“We have screws that screw into the canopy, and the pilot checks that they’re properly secured. So, most of the time, we’re inside the airplane, sitting, and hooking up. When the airplane stabilizes at altitude, the pilot lets go. We know it takes two to five minutes to unbuckle and get ready. We Crouching down in the front seat, we take off with the pilot’s instructions to be on time and in sync with the other aircraft. Once out, we actually have a routine where we crouch down and then hold onto the top support on the upper wing of the plane and lift ourselves up. Pull up to the upper wing, strap ourselves in and start the demonstration.” — Stephanie Pancier-Larrick, a former sky acrobat, talks about a performance routine.
The ex-stewardess tried everything on the wings of this Brit plane during an aerobatics experience: “After the aerobatic flight, the instructor came to untie us. When I came down, he was grinning from ear to ear. I said: ‘You’ll think I’m ugly, but Here’s my CV.’ And I was lucky: after a while, they asked me to do the season with them!”, he recalls.
Stephanie traveled to the United Arab Emirates and performed with two planes: two “acrobats on wings” mirroring each other, repeating the same gestures in choreography. “Very few women walk on the wing. The plane has to be modified to accommodate the weight on a wing; it’s designed for lighter people,” she explains.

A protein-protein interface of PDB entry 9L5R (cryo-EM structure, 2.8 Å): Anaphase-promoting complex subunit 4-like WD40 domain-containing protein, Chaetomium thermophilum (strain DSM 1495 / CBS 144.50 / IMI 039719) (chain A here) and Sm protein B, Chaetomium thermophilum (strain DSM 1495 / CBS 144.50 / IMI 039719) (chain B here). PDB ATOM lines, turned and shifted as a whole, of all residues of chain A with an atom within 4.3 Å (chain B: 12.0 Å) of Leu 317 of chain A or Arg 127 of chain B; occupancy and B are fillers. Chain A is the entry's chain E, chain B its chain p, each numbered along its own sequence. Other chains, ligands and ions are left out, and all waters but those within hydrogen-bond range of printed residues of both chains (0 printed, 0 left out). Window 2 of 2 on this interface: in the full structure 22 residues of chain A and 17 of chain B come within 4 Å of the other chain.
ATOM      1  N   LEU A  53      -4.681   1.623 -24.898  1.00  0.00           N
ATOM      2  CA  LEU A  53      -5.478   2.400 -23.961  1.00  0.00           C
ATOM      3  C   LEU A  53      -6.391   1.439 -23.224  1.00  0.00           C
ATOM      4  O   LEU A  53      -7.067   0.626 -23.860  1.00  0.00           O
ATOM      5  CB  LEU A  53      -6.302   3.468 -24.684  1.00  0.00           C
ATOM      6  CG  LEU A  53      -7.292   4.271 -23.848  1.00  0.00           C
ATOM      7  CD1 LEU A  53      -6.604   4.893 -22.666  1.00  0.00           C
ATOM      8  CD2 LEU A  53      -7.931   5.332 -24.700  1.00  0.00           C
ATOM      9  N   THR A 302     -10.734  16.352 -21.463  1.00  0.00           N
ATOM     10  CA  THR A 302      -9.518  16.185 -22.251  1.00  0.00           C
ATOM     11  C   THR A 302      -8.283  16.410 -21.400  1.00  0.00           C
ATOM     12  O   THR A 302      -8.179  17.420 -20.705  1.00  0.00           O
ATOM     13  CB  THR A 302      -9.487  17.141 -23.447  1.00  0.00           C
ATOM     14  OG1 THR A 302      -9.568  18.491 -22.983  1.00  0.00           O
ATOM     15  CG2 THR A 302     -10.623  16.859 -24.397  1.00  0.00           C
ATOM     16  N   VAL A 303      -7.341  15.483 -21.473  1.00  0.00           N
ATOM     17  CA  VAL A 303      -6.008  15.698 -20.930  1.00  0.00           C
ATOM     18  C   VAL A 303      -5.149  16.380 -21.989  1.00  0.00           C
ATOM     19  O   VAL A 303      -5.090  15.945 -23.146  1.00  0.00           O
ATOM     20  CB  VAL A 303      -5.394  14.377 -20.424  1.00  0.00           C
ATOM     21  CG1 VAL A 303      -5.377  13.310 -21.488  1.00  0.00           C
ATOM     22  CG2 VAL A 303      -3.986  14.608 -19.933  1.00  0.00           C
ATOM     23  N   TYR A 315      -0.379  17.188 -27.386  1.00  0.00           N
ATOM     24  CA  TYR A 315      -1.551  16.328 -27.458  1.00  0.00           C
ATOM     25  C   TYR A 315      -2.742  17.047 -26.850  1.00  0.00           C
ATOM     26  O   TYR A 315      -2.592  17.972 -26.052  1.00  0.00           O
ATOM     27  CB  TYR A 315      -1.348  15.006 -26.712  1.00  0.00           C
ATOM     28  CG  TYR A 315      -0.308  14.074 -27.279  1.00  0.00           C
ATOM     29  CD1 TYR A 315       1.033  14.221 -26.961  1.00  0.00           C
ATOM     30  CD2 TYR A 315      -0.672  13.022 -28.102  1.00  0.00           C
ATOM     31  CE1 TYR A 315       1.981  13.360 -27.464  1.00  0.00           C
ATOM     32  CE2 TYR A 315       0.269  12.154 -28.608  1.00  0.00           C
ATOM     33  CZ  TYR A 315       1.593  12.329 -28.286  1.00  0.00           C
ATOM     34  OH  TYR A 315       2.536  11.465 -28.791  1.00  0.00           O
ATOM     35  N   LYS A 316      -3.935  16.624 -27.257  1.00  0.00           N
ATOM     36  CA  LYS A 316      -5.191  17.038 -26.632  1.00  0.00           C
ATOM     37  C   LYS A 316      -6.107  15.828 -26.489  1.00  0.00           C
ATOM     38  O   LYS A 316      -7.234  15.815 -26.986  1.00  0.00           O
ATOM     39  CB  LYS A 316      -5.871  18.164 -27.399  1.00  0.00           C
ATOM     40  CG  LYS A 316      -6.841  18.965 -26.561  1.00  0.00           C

Real flying feeling
If you could feel Stephanie sitting on the fuselage of her car if you could reach out your hand out the highway window at 130 km/h, multiply that speed by two, and rub the sensation all over your body. .
“We fly about 150 miles per hour, about 250 km per hour, at high speeds, so of course we pick up Gs, -2 Gs to +4.5 Gs. It’s painful,” recalls the former acrobat. “+4.5 Gs feels like 4.5 times Earth’s gravity,” he explains.
In fact, in this purely Anglo-Saxon tradition, the planes are still Stierman models, but the engine has been upgraded to go twice as fast. At this speed, the feeling of impact increases manifold. Even with glasses, the face remains uncovered: “When it’s raining, you have to imagine needles piercing your whole body and face, so it’s better not to overdo it. [acrobacias no ar] When it rains in England,” laughs Stephanie.
But some of these imperfections are not created by the sensation of flying loosely on the wings of an airplane. “There’s a lot of adrenaline, […] The sensations of aerial acrobatics are incredible, at a certain point, you forget that you are in an airplane and feel that you are actually flying. The wind in your face, the force of the wind against your body… these are truly magical images.
For personal reasons, Stephanie stopped performing with her Breitling. But she admits she wouldn’t hesitate for a moment if invited to perform “acrobatics on wings” in France.